Neutrophils

Basophils

Eosinophils

Monocytes

Lymphocytes

These cells take part in defense system of our body. Deficiency of these cells causes various infections in our body like in AIDS patients. Lymphocytes are very low and such type of patients are prone to develop infections like tuberculosis, viral and fungal infections. if neutrophils are low, as in cancer patients on chemotherapy they are prone to develop bacterial and fungal infections. When leucocytes are low, we call it leucopenia. When leucocytes are high, we call it leukocytosis.

If you have low TLC then it is a dangerous condition because life threatening infections can occur in body leading to fatalities. Usually, it occurs in patients suffering from cancer especially when under chemotherapy infusions. Many Chemotherapy drugs can cause low TLC. SO, DO NOT RESORT TO SELF MEDICATION AND DO NOT TAKE MEDICINES PRESCRIBED BY NON TRAINED PERSONS IMPOSING AS DOCTORS.

Leucocytes are mainly of two types:
Neutrophil - these cells fight against bacteria and fungal organism.
Lymphocytes - these cells fight against virus and chronic infections like tuberculosis, leprosy.

In HIV patients lymphocytes are defective and number is less, this is the reason why such patients are prone to develop viral and tuberculosis infections. immuno-compromised patients like HIV patients, person on steroids, cancer patients, kidney transplant patients are also prone to develop cancer. Lymphocytes are having protective role in prevention of cancer, person having defect in lymphocytes is more prone to develop cancer. That is why in HIV patients incidences of cancer are very high.

TLC (total leucocytes count) can increase under many conditions. Stress is the main factor. Stress can be of many types. Infection because of any agent can increase TLC count. Trauma, physical exertion can also increase TLC count. BLOOD CANCER  and many other types of cancer can increase TLC. If you have persistently raised TLC, do not ignore it.

(Content Courtesy: Dr. Praveen Kumar Bansal, Director Oncology, Asian Institute of Medical Sciences, Faridabad).

ESR — ERYTHROCYTE SEDIMENTATION RATE

It is a well known investigation, routinely done by doctors. Normal value of ESR is up to 20 mm in hour. Increased ESR is indicative of inflammatory condition in body. Inflammatory conditions can be because of infections, auto immune disease and cancer. Infection, most common is tuberculosis, Rheumatoid arthritis, lymphoma, multiple myeloma. So, if you have raised ESR, DO NOT IGNORE IT CONSULT DOCTOR IMMEDIATELY.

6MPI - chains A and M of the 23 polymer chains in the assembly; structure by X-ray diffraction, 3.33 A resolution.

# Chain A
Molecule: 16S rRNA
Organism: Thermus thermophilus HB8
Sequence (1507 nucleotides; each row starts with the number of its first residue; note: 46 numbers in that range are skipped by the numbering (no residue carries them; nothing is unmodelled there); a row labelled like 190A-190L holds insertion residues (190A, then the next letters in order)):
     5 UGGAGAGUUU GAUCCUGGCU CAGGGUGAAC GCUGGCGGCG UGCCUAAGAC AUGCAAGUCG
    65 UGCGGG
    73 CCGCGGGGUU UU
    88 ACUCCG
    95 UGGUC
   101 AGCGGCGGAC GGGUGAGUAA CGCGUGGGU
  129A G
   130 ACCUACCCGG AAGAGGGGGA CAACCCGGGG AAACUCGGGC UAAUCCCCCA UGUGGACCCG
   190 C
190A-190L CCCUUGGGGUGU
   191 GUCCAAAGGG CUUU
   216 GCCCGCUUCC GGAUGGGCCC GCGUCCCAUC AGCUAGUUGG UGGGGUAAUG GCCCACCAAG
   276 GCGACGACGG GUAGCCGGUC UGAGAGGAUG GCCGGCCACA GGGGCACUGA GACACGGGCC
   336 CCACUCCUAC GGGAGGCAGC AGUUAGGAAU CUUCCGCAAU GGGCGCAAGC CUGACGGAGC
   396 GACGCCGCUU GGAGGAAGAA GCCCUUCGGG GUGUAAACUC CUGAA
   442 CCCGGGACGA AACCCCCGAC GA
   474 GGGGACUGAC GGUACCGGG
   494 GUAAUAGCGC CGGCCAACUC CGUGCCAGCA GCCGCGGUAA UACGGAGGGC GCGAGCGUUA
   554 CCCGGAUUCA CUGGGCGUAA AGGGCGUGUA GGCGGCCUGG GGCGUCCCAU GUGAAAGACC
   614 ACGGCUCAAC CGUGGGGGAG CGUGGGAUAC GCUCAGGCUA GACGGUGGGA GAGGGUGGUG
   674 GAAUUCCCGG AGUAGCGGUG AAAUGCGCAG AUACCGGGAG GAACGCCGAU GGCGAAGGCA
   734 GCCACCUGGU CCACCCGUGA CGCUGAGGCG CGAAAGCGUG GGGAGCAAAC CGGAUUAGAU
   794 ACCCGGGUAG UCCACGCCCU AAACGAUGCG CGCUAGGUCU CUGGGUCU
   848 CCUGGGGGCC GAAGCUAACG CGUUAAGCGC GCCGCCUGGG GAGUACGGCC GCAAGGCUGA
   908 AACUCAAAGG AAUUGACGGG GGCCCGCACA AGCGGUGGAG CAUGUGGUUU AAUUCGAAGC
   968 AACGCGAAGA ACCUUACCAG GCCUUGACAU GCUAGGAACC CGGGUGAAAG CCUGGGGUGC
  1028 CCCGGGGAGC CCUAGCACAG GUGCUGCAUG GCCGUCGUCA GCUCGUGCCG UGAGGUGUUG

INFLAMMATION

Localized physical condition in which a part of the body gets reddened, swollen, hot and often painful, especially as a reaction to injury or infection shall not be ignored as just another thing but needs to be investigated. It can occur anywhere in body, even in internal organs of body and you cannot see but you may have symptoms like fever, pain etc. In fact it is reaction of body against any wrong happening in our body. It has been seen that any inflammation occurring in body for long time can cause cancer like hepatitis, ulcerative colitis, persistent ulcer etc. If you have any symptoms of inflammation followed by fever, weight loss, pain and you have raised ESR persistently, kindly do not ignore it, consult a doctor immediately.

Inflammation is mainly caused by chemicals like interleukins, cytokines (produced by many body cells in various situations). Obesity is a condition which increases inflammation  by releasing these chemicals. This is the reason why obesity is not good for health. Physical exercise also increases  levels of these chemicals but due to some unknown reasons it acts in opposite way (reduced inflammation). This is the reason why physical exercise is good for health and also to prevent many diseases like cancer. Now a days yoga is very popular. It is good for mental status but it cannot replace physical exercise. TO INCRESE LIFE SPAN DO REGULAR PHYSICAL EXERCISES.

(Content Courtesy: Dr. Praveen Kumar Bansal, Director, Oncology, Asian Institute of Medical Sciences, Faridabad)

javed43

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One month has elapsed since Shama's critical cancer treatment has started. It is a long journey of approx. 24 months. It is very critical that this treatment continues till the time it is being prescribed, otherwise any sort of stoppage / hindrance would undo the medicines effects and could prove lethal for her. Hence, it is a humble request to all our well wishers to keep in touch and keep doing their bit so that this arduous journey of her treatment gets completed without any hiccups............. Thanks all the guys for being there.....

Shama4

Till recently I have been apprising everybody about my real life experiences in fighting this deadly disease. From today onwards I would like to make cancer take backstage and let me enjoy something which I like the most. I would like to unleash my passion and that is to dabble in Fashion Blogging. Encourage me to bring to fore the latest trends in Clothing, Accessories, Cosmetics, Fashion Trends, Healthcare etc.....

Fashion Trends That India Has Gifted To The World